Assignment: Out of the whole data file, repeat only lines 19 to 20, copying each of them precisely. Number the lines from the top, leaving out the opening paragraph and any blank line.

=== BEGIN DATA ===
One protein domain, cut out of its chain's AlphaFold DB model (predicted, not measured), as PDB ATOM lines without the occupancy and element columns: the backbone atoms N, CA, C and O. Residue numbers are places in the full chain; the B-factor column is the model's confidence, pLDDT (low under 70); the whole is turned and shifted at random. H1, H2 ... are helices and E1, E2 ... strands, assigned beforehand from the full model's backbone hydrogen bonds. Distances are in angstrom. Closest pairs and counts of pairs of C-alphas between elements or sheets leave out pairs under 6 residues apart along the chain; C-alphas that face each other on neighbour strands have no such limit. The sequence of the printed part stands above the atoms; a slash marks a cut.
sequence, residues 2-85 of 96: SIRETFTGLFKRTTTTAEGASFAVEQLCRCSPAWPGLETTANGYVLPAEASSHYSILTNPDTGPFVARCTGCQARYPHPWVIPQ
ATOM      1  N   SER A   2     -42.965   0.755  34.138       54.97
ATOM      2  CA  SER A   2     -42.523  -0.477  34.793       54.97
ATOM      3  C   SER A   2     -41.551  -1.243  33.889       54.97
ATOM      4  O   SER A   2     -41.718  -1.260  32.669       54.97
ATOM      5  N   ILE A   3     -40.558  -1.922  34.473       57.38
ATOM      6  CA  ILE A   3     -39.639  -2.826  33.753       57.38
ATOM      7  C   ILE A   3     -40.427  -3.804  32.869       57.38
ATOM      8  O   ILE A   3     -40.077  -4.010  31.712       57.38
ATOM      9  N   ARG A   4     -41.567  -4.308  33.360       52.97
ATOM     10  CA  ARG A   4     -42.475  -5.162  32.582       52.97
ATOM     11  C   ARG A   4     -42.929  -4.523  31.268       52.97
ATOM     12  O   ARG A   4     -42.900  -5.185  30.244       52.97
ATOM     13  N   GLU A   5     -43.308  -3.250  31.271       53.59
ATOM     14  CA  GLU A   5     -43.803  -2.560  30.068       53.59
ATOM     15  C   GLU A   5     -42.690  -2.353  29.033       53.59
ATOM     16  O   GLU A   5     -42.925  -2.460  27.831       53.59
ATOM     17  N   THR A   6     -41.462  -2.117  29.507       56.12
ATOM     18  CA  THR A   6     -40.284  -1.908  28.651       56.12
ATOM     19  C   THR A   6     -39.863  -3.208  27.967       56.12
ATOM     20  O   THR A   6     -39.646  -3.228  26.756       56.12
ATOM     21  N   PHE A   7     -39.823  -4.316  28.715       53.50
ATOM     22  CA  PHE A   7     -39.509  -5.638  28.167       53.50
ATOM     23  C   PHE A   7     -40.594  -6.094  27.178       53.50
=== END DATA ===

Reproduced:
ATOM     18  CA  THR A   6     -40.284  -1.908  28.651       56.12
ATOM     19  C   THR A   6     -39.863  -3.208  27.967       56.12